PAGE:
The research is based on the methods of experimental economics to the end of the 90 were treated as curiosities. However, away from the mainstream methodological principles have been developed for conducting and analyzing experiments. Experimental economics is currently enjoying great success. From day to day in reputable scientific journals appears more and more based on the results of experimental methods. Unfortunately, experimental economics is unfortunately still not very popular in Poland.

Up till the end of the century research based on experimental approach were considered as mere curiosities. However, on the side road to mainstream science methodological principles for conducting and analyzing economic experiments has been developed. Experimental economics is currently enjoying substantial success. On a daily basis major professional journals are publishing research papers reporting outcomes based on experimental methods. Unfortunately, experimental economics is still lacking in popularity in Poland.

The possibilities of new methods

Experimental economics provides market research under controlled conditions. The experiment is conducted on a group of people who, encouraged by a prize, react to the presented situation with well-established game conditions. By using experiments, it is possible to eliminate undesirable and inefficient system solutions. Laboratory testing avoids the problems of large losses and uncontrolled shifts in the economic environment. Repeatability of the test results enables tracking of the reaction mechanisms of people and the economy with changing "rules of the game" - laws, regulations and institutions. Currently, economic experiments are often used to analyze the supply and demand in the market, to simulate auctions, tenders and calculate the revenue they generate. Researched are also voting mechanisms, strategic interactions between several players (for instance negotiation), speculation, arbitrage and other decisions made under conditions of uncertainty and risk.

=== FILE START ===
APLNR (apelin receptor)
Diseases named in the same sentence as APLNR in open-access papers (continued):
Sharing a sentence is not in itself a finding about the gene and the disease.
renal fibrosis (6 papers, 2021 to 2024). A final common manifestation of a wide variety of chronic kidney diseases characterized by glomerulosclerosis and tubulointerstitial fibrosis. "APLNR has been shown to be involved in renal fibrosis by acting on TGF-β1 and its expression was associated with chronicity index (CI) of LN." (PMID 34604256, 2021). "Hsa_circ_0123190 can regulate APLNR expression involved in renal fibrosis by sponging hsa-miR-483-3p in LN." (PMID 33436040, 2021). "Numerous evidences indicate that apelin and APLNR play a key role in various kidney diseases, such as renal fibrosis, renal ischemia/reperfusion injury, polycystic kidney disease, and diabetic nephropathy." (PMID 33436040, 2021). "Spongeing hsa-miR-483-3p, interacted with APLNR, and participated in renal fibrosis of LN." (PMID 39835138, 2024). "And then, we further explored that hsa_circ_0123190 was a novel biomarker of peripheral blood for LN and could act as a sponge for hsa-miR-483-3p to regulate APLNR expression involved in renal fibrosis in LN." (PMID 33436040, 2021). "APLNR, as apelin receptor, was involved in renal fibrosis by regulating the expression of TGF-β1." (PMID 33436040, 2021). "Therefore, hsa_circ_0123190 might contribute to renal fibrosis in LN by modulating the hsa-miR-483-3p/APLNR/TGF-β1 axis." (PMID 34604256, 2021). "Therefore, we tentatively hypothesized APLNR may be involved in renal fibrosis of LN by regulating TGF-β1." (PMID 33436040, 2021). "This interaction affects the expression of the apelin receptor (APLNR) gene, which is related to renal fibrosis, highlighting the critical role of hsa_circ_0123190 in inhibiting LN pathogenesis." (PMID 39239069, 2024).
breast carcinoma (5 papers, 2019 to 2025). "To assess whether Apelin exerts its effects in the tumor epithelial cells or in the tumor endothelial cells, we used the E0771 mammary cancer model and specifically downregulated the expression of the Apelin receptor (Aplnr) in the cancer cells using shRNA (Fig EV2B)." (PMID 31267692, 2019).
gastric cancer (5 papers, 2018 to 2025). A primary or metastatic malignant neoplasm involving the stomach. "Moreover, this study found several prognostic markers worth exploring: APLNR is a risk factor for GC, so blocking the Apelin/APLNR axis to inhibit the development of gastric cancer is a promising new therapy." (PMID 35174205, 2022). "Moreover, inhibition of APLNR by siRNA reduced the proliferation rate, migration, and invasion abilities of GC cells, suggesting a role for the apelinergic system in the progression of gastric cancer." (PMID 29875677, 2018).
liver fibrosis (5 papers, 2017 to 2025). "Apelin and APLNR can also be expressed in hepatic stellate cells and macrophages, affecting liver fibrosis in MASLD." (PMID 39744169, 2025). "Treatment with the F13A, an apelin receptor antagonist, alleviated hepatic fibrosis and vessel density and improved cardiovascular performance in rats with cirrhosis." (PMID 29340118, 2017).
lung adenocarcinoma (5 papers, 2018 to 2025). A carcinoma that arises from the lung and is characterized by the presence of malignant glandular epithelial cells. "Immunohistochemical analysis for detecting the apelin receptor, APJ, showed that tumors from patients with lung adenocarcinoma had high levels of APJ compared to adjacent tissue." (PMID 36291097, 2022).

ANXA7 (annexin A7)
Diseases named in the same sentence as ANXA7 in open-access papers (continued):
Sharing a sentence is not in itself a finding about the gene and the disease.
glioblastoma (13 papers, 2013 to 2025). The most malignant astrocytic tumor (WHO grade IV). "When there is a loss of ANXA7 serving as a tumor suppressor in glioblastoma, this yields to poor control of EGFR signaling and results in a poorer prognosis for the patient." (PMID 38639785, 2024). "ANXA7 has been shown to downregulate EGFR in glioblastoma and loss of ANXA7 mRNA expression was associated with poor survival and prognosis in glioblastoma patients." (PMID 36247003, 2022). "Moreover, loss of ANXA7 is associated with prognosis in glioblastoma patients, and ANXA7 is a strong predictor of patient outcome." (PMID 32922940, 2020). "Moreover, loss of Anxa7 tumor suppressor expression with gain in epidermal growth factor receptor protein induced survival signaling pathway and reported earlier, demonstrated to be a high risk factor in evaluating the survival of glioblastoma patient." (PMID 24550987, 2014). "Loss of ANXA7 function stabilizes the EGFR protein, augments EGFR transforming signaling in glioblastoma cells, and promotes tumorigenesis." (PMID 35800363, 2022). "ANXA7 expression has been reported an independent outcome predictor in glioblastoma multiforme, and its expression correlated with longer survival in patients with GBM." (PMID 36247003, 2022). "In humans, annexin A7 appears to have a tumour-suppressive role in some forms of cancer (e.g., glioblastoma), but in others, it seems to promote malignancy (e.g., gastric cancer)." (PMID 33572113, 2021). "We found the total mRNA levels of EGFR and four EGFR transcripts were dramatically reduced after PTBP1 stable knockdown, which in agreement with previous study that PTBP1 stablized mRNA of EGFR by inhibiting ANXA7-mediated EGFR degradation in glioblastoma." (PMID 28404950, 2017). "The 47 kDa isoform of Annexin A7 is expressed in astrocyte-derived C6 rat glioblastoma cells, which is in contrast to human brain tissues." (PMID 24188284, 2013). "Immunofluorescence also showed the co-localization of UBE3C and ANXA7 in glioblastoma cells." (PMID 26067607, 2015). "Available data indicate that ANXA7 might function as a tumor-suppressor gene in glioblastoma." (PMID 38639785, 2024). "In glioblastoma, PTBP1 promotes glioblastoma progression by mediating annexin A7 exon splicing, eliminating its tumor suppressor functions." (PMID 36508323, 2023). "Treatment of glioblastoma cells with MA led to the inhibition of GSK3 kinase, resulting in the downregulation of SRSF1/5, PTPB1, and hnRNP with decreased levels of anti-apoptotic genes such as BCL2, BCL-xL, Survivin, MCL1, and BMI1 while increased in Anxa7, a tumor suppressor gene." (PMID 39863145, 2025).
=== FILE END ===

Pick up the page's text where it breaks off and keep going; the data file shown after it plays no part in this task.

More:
Progress in education

An experiment is being introduced as a tool for teaching in business schools with increasing frequency. Lectures on the theory of economics, which constitute a major part of curriculum, are considered by students to be boring subjects that introduce basic concepts. That results in the textbook knowledge being later neglected, not properly understood and rarely questioned. The process of education is more effective when students learn through experience, not by passively learning the economic mechanisms of action by heart. Students can learn about economics, not only in theory, but also by actively participating in the experiments. They can participate in a dual role: as an object of study and as experimenters. Firstly, as guinea pigs they have a chance to learn something about themselves. Secondly, as experimenters they get a chance to independently investigate economic problems. Experiments conducted in class provide concrete solutions that can be implemented.